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China releases NYT researcher from prison after three years

A Chinese researcher for the New York Times who was arrested on charges of revealing state secrets and later convicted of fraud was released Saturday after serving a three-year prison sentence.

On Saturday morning, Zhao Yan was greeted by family members and friends as he left a Beijing detention centre. He hugged his sister, daughter and others but said nothing to reporters. He later issued a statement thanking his family and the Times for their support.

Zhao Yan (left), a Chinese journalist jailed while working for the 'New York Times', is assisted by relatives carrying his belongings after he was released from the state security prison in Beijing September 15, 2007. Zhao Yan, who reported on citizens' rights and official abuses, was given three years' jail for fraud in August 2006 — a charge he denied. He was detained in 2004 on accusations that included leaking state secrets after the 'Times' reported that former president Jiang Zemin was likely to give up his post as chairman of the Central Military Commission, which he did shortly afterwards. (Claro Cortes IV/Reuters)

"These three years I have missed my family very much, especially my maternal grandmother, who is now more than 100 years old," the statement said. It said Zhao planned to make a longer statement later after spending time with friends and family.

Zhao, a news researcher at Beijing bureau of the New York Times and a former investigative reporter for the Beijing-based China Reform magazine, was detained on September 17, 2004, in Shanghai less than two weeks after the Times ran an article correctly predicting the retirement of President Jiang Zemin from his final leadership post, according to the Committee to Protect Journalists (CPJ).

Zhao was held under suspicion of “providing state secrets to foreigners,” a charge that denied him access to a lawyer for nine months after his initial detention, prolonged his pretrial detention, and cloaked his case in official secrecy. Leaked state security documents confirmed that Zhao was detained in connection with the September 7 article on Jiang’s retirement, but indicated that the sparse evidence against him consisted of only a brief handwritten note taken through unknown means from the Beijing office of the Times.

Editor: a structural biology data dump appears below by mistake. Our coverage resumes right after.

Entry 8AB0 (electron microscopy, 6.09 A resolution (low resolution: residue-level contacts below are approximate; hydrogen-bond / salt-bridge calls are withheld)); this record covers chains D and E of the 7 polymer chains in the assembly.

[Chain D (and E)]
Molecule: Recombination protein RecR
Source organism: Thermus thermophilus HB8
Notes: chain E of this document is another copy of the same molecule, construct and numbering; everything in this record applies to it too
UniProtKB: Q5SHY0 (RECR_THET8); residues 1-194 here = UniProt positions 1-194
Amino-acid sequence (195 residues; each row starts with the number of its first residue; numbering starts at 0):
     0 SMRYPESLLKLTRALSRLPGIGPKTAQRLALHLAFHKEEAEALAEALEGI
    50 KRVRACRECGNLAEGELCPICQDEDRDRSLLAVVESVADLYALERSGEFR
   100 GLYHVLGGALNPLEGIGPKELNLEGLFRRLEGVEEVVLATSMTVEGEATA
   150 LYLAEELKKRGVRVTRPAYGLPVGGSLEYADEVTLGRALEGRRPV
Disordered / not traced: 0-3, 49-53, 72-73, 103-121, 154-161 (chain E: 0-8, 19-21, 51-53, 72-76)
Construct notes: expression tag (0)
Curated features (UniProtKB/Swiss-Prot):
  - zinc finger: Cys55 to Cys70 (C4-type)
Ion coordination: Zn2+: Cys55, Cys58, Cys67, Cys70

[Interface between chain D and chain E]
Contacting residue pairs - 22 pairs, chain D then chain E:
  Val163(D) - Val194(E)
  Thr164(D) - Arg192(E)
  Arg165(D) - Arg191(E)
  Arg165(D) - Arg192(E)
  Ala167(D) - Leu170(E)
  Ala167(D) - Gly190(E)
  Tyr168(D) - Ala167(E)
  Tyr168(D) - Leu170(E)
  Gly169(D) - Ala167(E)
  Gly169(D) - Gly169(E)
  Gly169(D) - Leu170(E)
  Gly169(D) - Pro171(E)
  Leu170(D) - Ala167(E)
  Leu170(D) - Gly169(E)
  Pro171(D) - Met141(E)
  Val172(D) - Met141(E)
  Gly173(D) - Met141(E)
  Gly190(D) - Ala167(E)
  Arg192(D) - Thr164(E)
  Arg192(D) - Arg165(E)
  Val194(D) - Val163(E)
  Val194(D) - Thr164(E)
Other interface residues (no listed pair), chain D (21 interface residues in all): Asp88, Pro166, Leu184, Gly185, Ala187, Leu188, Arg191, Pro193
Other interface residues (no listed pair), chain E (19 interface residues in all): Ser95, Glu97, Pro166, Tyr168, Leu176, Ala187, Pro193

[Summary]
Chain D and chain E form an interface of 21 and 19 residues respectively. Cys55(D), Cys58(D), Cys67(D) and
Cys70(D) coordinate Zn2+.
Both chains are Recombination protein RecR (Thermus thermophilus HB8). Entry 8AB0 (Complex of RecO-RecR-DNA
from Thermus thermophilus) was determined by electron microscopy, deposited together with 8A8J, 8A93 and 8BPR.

As the more serious charge faltered in court, the fraud charge was added in April 2005. After a series of delays, Zhao was tried in June 2006 in closed proceedings in which he was not permitted to call defense witnesses. He was finally convicted on August 25, 2006 of fraud charges stemming from an accusation that Zhao took 20,000 yuan (US$2,500) from a local official with the promise of helping him get released from a work camp in 2001, but in a very rare move for criminal cases brought to trial in China, acquitted him of the more serious state secrets charges due to “insufficient evidence.”

The Times' executive editor, Bill Keller, issued a statement welcoming Zhao's release. "We have said all along that Zhao Yan is an honorable, hard-working reporter whose only offense seems to have been practicing journalism," the statement said. "It is our expectation that Zhao Yan, having served his full three-year term, will now be able to resume his life and return to his chosen profession without restrictions."

Date posted: September 17, 2007 Last modified: May 23, 2018 Total views: 2458